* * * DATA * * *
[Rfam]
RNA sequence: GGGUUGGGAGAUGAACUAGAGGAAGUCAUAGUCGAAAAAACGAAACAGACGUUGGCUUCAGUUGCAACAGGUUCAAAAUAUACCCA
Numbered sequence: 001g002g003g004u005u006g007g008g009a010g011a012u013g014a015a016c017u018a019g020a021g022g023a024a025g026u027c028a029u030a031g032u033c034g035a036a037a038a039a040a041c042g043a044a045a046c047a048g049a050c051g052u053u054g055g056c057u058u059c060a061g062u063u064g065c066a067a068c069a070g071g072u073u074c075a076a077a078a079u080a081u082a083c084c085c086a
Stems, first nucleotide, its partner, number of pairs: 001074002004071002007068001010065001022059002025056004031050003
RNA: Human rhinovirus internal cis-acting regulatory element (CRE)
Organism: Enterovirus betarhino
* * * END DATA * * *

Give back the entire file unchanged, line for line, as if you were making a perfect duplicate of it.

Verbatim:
[Rfam]
RNA sequence: GGGUUGGGAGAUGAACUAGAGGAAGUCAUAGUCGAAAAAACGAAACAGACGUUGGCUUCAGUUGCAACAGGUUCAAAAUAUACCCA
Numbered sequence: 001g002g003g004u005u006g007g008g009a010g011a012u013g014a015a016c017u018a019g020a021g022g023a024a025g026u027c028a029u030a031g032u033c034g035a036a037a038a039a040a041c042g043a044a045a046c047a048g049a050c051g052u053u054g055g056c057u058u059c060a061g062u063u064g065c066a067a068c069a070g071g072u073u074c075a076a077a078a079u080a081u082a083c084c085c086a
Stems, first nucleotide, its partner, number of pairs: 001074002004071002007068001010065001022059002025056004031050003
RNA: Human rhinovirus internal cis-acting regulatory element (CRE)
Organism: Enterovirus betarhino